The European Union Is All Process, No Substance

One of the most devastating quotes about the European Union is a rhetorical question Henry Kissinger allegedly asked when he was U.S. Secretary of State: “Who do I call when I want to speak to Europe?” There are too many possible answers for the bloc to be credible, he implied. How awkward that the EU has ever since kept adding more.

By one count, the EU now has 10 “presidents,” possibly 11, depending on how you classify its various institutions. That’s not including the 27 leaders of the member states — except whichever of them is currently holding the rotating presidency of the Council of the European Union.

If this diffusion of authority and accountability has long been an international joke, few Eurocrats admit to getting it. Instead, they prefer to keep focused on using their prodigious resources to make the situation more risible.

Take, for example, a year-long project that, after long delays, will finally launch on May 9: It’s grandly called the “Conference on the Future of Europe.” The branding is cunning because it stipulates that the EU has a future. Beyond that, nobody currently has the faintest idea what this conference will be or do.

There’ll be lots of platforms, panels and forums, some immodestly called agoras to evoke ancient Athens. They’ll be mostly online and, as usual, translated into many languages. This bustle is meant to approximate a sort of participatory democracy for the EU’s nearly 450 million citizens.

But unlike the “Convention on the Future of Europe” (spot the difference?) that was established two decades ago in a vain attempt to adopt a European constitution, this Conference won’t actually try to change anything. That’s because the only mechanism for reform — amending the EU’s treaties — has already been ruled out. Too messy and cumbersome, it is said.

In a more quintessential sense, the Conference may already have served its purpose: It’s created additional presidents. For a fleeting moment, there were suggestions that it should be led by a European eminence grise — the names of former prime ministers were floated. Then everybody reverted to type. Months of infighting ensued that, as Kissinger put it in another famous quote, were “so vicious because stakes are so small.”

Behold the solution: The Conference will be led by a joint presidency. It comprises Ursula von der Leyen of the European Commission, the bloc’s civil service; David Sassoli of the European Parliament; and the president (currently Portugal) of the Council of the EU, the body in which member states are represented. There’ll also be an Executive Board with three co-chairs and other notables.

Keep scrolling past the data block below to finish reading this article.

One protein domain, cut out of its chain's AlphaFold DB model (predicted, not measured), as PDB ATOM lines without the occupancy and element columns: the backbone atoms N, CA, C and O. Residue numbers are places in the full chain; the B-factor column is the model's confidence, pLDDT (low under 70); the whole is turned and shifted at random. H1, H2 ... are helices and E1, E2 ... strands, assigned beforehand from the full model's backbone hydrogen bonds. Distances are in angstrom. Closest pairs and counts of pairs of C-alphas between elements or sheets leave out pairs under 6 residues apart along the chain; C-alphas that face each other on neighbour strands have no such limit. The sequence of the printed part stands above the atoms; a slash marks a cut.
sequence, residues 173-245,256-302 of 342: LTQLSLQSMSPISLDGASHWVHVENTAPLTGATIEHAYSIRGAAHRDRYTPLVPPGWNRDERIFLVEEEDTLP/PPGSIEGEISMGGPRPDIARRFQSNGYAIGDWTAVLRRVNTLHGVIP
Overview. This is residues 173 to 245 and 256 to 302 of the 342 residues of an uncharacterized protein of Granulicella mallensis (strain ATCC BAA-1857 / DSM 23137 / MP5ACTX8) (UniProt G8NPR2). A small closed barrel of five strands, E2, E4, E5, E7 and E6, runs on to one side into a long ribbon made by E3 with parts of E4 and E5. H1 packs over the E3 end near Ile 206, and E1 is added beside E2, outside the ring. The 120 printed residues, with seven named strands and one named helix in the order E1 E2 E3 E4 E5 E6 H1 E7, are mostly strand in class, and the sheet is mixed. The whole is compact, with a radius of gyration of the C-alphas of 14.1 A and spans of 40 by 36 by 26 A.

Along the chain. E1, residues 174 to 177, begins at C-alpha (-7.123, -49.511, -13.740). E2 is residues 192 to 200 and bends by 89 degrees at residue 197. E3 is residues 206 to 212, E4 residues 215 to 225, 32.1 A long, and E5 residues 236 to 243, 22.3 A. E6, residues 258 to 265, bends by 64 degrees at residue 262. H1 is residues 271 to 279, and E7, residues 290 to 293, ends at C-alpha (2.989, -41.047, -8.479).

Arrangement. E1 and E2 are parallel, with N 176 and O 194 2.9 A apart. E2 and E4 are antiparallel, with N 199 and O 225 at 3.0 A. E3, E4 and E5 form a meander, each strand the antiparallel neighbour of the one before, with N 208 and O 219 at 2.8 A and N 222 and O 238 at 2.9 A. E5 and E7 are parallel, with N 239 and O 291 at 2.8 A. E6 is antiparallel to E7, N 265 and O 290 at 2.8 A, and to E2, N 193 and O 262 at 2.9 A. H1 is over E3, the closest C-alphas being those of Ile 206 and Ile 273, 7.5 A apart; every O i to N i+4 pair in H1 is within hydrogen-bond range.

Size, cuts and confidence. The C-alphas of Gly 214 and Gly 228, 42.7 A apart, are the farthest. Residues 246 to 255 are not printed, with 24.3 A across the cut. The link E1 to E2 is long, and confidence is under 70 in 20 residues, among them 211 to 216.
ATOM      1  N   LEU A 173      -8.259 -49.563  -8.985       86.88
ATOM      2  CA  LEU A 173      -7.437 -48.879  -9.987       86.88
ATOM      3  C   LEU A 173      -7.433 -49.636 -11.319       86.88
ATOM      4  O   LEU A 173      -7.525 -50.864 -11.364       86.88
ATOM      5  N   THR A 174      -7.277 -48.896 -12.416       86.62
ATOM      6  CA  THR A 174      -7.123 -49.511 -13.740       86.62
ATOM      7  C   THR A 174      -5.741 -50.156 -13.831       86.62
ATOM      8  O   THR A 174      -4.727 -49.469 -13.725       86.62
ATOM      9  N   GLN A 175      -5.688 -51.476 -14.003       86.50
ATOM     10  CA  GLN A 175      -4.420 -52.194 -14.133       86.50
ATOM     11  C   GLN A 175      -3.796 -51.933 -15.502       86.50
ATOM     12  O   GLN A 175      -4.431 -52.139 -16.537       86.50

This Kissinger syndrome follows the EU wherever it goes and causes endless embarrassment. The biggest controversy in Brussels last month was a protocol snafu during an official EU visit to Turkey. Its president, Recep Tayyip Erdogan, was hosting Von der Leyen and Charles Michel, the president of the European Council. Careful! Don’t confuse that one with the aforesaid Council of the EU — Michel’s refers to the regular gatherings of the 27 national leaders, a custom that was upgraded from a recurring meeting to a formal institution only in 2009. So it goes.

What happened next is best viewed on YouTube. The Turkish leader showed the two Europeans to the meeting room, where a chair was waiting next to Erdogan’s. Michel took it, and Von der Leyen was heard uttering “uhm,” as she stood seatless. Eventually she placed herself on a nearby sofa. The incident is now known as #sofagate.

Everybody feels awful about it. Some folks in Ankara and Brussels argue that protocol saw Michel as analogous to a president and Von der Leyen to a prime minister, which determined the awkward seating. Von der Leyen and others retort that no such hierarchy exists in the EU’s documents and the whole thing was sexist. Perhaps. But the root problem is Kissinger’s question: Who should actually get the chair?

This European diffusion of accountability and obsession with process over substance exacts huge but disguised costs. It means nothing less than that the EU is incapable of meaningful reform. In acute emergencies — such as the euro or refugee crises, or the pandemic — the national leaders and Brussels scramble to improvise. But they don’t actually fix problems and lose interest as soon as the crisis recedes.

As a result, the banking union and fiscal integration that were supposed to happen after the euro crisis have stalled. The migration regime, which was meant to be reformed after the refugee crisis, is in limbo. The EU vaccine rollout has been a shambles, although it is improving. The rule of law is disintegrating from Poland to Hungary, and the EU can’t stop it. In foreign and defense policy, the bloc remains a paper tiger in a world of predator cats like Russia and China.

A year ago I opined that the EU is “losing its relevance so gradually that the decline isn’t always visible.” But the trained eye may get glimpses during the upcoming Conference. A cynic might hypothesize that the event is not really about the future of Europe at all.

As it happens, the opening speaker during the launch on Sunday will be French President Emmanuel Macron. He’ll also hold the rotating presidency of the Council of the EU next year, when the Conference is due to wrap up. That’ll be right in the middle of his campaign to be reelected. If Kissinger or others really are desperate for a phone number, they might try Paris.

This column does not necessarily reflect the opinion of the editorial board or Bloomberg LP and its owners.

Andreas Kluth is a columnist for Bloomberg Opinion. He was previously editor in chief of Handelsblatt Global and a writer for the Economist. He's the author of "Hannibal and Me."

©2021 Bloomberg L.P.

BQ Install

Bloomberg Quint

Add BloombergQuint App to Home screen.